In this edition: upheaval in the Republican presidential nomination contest, an old foe returns, college football chaos and baseball collapses.
The Republican nominating process has been dominated recently by rekindled interest in Gov. Chris Christie of New Jersey. Republican donors and luminaries have been trying to coax him into the ring, so FiveThirtyEight explored whether the prospect of Candidate Christie should more unnerve Gov. Rick Perry of Texas or Mitt Romney.
The New Republic’s Jonathan Cohn examined the origins of surging interest in Mr. Christie specifically, but also the well-worn phenomenon of “savior candidates.” Mr. Cohn wisely observed that “in modern politics, ‘savior’ candidates are never again as popular as they are the day before they announce.”
But lest Mr. Christie’s admirers get too feverish, The San Francisco Chronicle has a Bloomberg roundup of the (many, many) times Mr. Christie has said he will not run.
One reason attention turned to Mr. Christie was Mr. Perry’s somewhat abysmal debate performance. FiveThirtyEight noted the subsequent sagging in Mr. Perry’s favorability and horse-race numbers. Slate’s John Dickerson, in a walk-through of Mr. Perry’s debate missteps, argued that the mistakes were particularly damaging because they undercut the heart of the case Mr. Perry was making to the Republican primary electorate, that, as Mr. Dickerson wrote, “Perry is one of you — he prays, he speaks plainly, he’s from a small town in Texas — and Moneybags Mitt ain’t.”
At Outside the Beltway, Doug Mataconis took a step back and challenged the importance placed on presidential debate performances in the first place.
Another upshot of the emerging unhappiness with Mr. Perry was renewed interest in Herman Cain. Way back in May, FiveThirtyEight outlined several reasons for taking Mr. Cain’s campaign seriously. Mr. Cain’s national poll numbers proceeded to rise, then fall and now they are up again.
Well, The Wall Street Journal seemed to have taken notice. The Journal’s columnist Daniel Henninger, in an column headlined “Taking Cain Seriously,” argued that Mr. Cain’s business-heavy, politics-lite resume — not typical for a White House aspirant — should be a plus in voters’ minds, not a negative.
Salon’s Steve Kornacki, however, took the resurgence of Mr. Cain, as well as Newt Gingrich, another way. Mr. Kornacki wrote that the improved outlook for the two candidates “may be the surest sign yet of Rick Perry’s failure to meet his potential.”
In The American Thinker, John Zeigler took issue with FiveThirtyEight’s analysis of the Pennsylvania G.O.P.’s plan to remake how the state apportions its electoral votes. (Mr. Zeigler and FiveThirtyEight have had previous disagreements).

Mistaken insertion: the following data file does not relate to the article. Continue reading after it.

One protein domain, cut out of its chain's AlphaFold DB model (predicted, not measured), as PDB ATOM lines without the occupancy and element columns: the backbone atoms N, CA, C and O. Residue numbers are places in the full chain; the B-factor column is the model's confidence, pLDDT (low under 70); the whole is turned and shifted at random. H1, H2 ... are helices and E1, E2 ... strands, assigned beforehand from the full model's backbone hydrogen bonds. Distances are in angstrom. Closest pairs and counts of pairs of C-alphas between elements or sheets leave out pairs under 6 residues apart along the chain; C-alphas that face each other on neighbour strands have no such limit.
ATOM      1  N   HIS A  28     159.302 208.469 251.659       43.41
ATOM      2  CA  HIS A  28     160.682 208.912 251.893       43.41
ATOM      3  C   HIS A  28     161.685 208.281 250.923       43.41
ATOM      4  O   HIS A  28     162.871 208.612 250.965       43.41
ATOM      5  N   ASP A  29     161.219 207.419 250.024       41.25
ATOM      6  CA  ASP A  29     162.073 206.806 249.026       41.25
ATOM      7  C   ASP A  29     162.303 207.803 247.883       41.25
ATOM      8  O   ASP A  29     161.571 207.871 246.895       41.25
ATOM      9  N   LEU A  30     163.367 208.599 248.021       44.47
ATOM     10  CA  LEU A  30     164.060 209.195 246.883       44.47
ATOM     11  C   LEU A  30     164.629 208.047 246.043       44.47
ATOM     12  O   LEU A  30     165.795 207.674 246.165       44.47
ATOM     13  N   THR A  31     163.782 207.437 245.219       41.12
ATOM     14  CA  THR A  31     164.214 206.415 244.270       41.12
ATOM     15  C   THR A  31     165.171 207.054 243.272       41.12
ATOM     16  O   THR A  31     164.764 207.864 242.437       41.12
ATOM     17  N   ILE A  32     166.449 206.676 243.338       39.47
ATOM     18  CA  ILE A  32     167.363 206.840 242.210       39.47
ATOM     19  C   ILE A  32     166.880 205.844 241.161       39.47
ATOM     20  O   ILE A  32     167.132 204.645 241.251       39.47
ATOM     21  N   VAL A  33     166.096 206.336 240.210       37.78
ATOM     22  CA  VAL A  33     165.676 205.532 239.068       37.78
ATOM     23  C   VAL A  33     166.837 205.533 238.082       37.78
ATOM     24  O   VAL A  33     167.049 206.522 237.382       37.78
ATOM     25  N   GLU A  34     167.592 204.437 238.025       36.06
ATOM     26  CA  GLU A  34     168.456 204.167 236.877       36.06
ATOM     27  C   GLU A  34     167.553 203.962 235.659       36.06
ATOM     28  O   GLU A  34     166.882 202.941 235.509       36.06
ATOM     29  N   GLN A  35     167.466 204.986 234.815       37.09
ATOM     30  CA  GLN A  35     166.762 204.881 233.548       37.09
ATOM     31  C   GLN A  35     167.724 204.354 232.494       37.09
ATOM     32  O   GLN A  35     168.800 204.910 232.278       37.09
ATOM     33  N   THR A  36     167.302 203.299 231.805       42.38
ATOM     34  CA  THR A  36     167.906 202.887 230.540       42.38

Leaving politics, Nate’s analysis of college football fandom and its implications for conference realignment — which appeared at The Quad — drew a mixed review from On the Banks, a blog focused on Rutgers football.
FiveThirtyEight performed a preemptive autopsy on the Boston Red Sox late-season crack-up, and then dissected its final, heart-breaking (or uplifting, depending on your loyalties) chapter. The Financial Times’ blog, Alphaville, published an interesting article explaining how Boston’s collapse illuminates another breakdown — the 2008 financial free-fall.
And finally, our Comment-of-the-Half-Month goes to… Chrislav from New York City. In a not strictly on-topic response to “Bill Buckner Strikes Again,” she advised single women to go see “Moneyball,” and not just for Brad Pitt. The movie, Chrislav wrote, “attracts smart men, not so much the shoot ‘em up car-crash gun fightin’ type, but thoughtful, sensitive, baseball-loving men.” She concludes:
So girls — you say you don’t know where to meet great guys? I say put your best dress on, call up your girlfriends, head for the local movie theater playing “Moneyball,” get there early, make a few trips to the concession stand to scout out the audience, and your chance of meeting that special guy there are way better than your chances of meeting one in a bar.
Thank you to the cupid-inclined Chrislav (unless you secretly work for Sony Pictures Entertainment).
At The Monkey Cage, Erica Chenoweth wrote an insightful article about terrorism and democracy.
A National Journal article by Ronald Brownstein and Scott Bland unpacks new census data and finds “the Great Recession and its aftermath have battered virtually every state in the nation—and that some of the heaviest blows have landed on states that may loom the largest in the 2012 presidential election.”
Ezra Klein, at The Washington Post, highlighted research that studied the uncertainty argument, which holds that the threat of new taxes and regulations is the root of the tepid economic picture.